For those of you who do not know, CBO stands for “Congressional Budget Office.” Even Slate (not a bastion of conservatism) says the CBO offers the most accurate forecasts: “…the administration’s forecasts were the least accurate and the CBO’s were the most accurate.” That conclusion was based on a 1979-1997 study. Has anything been found to refute that conclusion?
On November 22, 2011, from Politico, we got this headline, “CBO: Stimulus added up to 3.3M jobs”. The picture opening the article was captioned, “The CBO report estimates that 500,000 to 3.3 million jobs were created by the stimulus”. Wow! 500,000 to 3.3 million jobs is a big range. At least we now know what Politico means when it says “up to.” Is this an example of MSM bias? You make the call. On November 26, Blogcritics published the article, “CBO Says Stimulus a Drag on Economy,” and YouAreA_RightWingLiar, in comment #1, also posted Nov 26, wrote, “That is a total lie. The CBO said just the opposite. Damn right-wingers lie,” and citing the same Politico article as proof that I was incorrect!
The CBO issues monthly reports, so again this month, December, it has issued another report, saying that the stimulus was even less effective than previously believed. Before all of you Obama Kool-Aid drinkers have a hissy-fit and stop reading here, let me get to the purpose of this article.
The Politico article specified a high CBO estimate of jobs created to be 3.3 million, unchanged from previous CBO estimates. It also provides a low estimate of 500,000 jobs. Previous CBO low estimates were as high as 1.2 million jobs. So what, you say, they are only estimates. That is precisely my point! They are estimates, but government policy is established and money we don’t have is spent based on those estimates. Again, you say, “So what?Policies and money expenditures have to be based on something.” The White House provides the methodology the Obama administration used in 2009 to estimate jobs created or saved, and that methodology has not changed!
The CBO, however, does update its models, primarily through updating data derived from what actually happened, rather than relying solely upon unchanged forecasts and unchanged forecasting models. For example, this report, while focusing on capital gains, illustrates how the CBO updates its forecasting models. (bottom of Abstract, page i)
Economic forecasts try to calculate a multiplier, the effect that each dollar spent by whomever, usually the government, will have on the economy and on job creation. Studies attempting to estimate the effects of countercyclical fiscal policy have found an incredibly wide range of multipliers. The CBO estimates a multiplier effect for the stimulus of between 0.5 and 2.5. Recent studies found estimates that government spending could be either harmful or could be more effective than the most optimistic CBO scenario. Researchers found there to be an “Embarrassingly wide range of estimated multipliers,” said Douglas Holtz-Eakin, former CBO director and president of the American Action Forum, “Usually, the CBO is very careful when they apply the range of jobs created because they don’t really know for sure. There’s simply no consensus about the size of multiplier effects in the best of circumstances, and for those that were introduced in the midst of a large financial crisis-induced recession, it’s even more uncertain.”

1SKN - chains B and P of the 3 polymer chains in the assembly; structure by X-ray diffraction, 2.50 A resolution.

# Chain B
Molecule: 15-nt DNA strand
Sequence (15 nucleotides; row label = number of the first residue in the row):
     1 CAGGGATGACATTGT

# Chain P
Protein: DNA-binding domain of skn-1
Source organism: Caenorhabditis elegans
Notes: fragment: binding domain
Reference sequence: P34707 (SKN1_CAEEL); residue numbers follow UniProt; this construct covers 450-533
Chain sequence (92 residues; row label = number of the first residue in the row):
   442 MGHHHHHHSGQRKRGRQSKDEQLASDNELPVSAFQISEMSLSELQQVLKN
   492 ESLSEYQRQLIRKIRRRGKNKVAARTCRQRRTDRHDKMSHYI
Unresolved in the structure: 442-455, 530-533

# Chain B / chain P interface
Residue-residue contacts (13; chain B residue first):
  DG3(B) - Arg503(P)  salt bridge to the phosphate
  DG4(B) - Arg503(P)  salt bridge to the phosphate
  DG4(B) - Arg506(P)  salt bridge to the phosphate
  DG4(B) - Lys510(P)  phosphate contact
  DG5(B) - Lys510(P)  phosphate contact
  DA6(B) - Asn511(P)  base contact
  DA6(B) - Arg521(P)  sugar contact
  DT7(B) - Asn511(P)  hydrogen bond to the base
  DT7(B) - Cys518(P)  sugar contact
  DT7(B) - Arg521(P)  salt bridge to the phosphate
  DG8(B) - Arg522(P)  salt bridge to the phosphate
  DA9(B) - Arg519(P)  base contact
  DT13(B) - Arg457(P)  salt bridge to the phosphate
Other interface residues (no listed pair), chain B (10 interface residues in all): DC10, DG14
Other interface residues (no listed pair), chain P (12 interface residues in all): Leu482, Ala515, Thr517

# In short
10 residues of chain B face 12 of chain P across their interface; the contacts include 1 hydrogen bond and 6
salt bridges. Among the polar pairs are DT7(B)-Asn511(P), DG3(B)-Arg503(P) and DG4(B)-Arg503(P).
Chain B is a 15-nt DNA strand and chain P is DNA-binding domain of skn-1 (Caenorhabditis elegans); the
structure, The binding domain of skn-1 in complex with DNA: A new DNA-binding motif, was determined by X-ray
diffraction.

Edward L. Glaeser, Harvard economics professor, said, “Does that mean that recovery spending was a waste or just that we didn’t do enough of it? Is public spending just crowding out private employment? Or is each public employee spending more on private goods, thereby creating an employment multiplier? We don’t really know.”
We don’t really know.
Yet our future, our children’s future, our grandchildren’s future, and the world’s future are based on the current administration’s forecasts. Glaeser concludes with, “It is a great tragedy that the most important area of economic decision-making is also the area where we will always know the least.”
The stimulus debate might have been quite different if it had been based on the possibility that an $840 billion spending spree would yield only 500,000 jobs! It could have been difficult to argue that the stimulus was worth it if the CBO’s new low-end estimate of jobs “created or saved” was used, instead of the administration’s estimate. Hindsight is always 20/20, so model updating and policy changes, rather than recent rhetoric, are essential.
So what is the ultimate answer? Well, recent history (the current administration’s track record) has shown that it isn’t economic forecasting. Perhaps Adam Smith was correct in 1776 when he published An Inquiry into the Nature and Causes of the Wealth of Nations. Smith coined the term, “invisible hand,” but we will never know if the invisible hand works because policy makers insist upon making forecasts and then making policy decisions based on them.
Interestingly, the CBO has updated its stimulus cost from $787 billion to $840 billion based on Obama’s proposed 2012 budget, and with scoring changes made by the CBO since the enactment of the ARRA.
One final point: I have provided sources, which I have read, for my statements, unlike many, such as YouAreA_RightWingLiar, who express opinions and/or do not read the sources cited so you can reach your own conclusions.
But that’s just my opinion. And, no, I did not steal that ending from Dennis Miller!Powered by Sidelines